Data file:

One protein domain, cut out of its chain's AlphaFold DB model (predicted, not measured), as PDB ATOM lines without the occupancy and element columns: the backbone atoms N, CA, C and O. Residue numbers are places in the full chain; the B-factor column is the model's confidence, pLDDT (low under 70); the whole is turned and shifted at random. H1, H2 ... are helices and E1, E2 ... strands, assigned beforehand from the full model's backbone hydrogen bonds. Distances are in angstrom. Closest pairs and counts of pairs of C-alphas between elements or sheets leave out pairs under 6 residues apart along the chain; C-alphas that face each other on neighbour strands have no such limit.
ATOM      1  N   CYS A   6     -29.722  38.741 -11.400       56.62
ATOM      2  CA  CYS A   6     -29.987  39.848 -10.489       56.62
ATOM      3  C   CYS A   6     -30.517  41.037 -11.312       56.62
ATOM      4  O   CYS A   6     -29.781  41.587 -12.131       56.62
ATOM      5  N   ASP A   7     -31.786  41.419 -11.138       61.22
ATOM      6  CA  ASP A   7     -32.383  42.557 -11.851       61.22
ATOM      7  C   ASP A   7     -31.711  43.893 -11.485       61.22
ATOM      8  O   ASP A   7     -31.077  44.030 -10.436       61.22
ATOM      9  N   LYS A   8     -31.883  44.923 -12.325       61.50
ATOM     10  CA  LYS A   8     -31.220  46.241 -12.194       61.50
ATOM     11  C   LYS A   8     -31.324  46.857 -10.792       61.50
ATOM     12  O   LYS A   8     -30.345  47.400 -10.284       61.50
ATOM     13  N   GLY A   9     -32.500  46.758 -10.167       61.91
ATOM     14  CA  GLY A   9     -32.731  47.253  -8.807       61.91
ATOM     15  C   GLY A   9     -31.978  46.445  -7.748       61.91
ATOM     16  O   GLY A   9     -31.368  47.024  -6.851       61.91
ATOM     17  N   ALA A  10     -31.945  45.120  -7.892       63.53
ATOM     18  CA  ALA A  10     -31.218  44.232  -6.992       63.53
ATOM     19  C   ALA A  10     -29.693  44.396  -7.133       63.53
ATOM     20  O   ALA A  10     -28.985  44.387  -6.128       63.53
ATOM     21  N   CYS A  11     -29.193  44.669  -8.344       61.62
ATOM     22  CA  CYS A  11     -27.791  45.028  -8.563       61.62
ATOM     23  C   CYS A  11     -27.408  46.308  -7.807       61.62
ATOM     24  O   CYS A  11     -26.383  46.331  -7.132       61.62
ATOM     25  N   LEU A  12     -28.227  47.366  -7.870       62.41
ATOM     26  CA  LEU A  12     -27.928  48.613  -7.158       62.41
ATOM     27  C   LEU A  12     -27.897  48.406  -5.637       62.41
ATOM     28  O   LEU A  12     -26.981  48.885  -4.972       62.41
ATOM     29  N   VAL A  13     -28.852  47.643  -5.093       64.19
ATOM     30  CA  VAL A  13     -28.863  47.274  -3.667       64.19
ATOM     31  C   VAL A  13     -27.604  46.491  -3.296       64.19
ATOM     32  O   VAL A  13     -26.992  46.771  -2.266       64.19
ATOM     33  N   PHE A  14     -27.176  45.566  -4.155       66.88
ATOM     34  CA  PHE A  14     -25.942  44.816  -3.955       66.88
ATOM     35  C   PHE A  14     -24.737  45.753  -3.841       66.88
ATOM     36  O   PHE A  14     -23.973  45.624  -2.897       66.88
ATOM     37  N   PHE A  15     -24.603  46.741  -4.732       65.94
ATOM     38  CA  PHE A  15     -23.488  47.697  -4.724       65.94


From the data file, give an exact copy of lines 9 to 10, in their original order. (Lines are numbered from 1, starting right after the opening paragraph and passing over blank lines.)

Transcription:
ATOM      9  N   LYS A   8     -31.883  44.923 -12.325       61.50
ATOM     10  CA  LYS A   8     -31.220  46.241 -12.194       61.50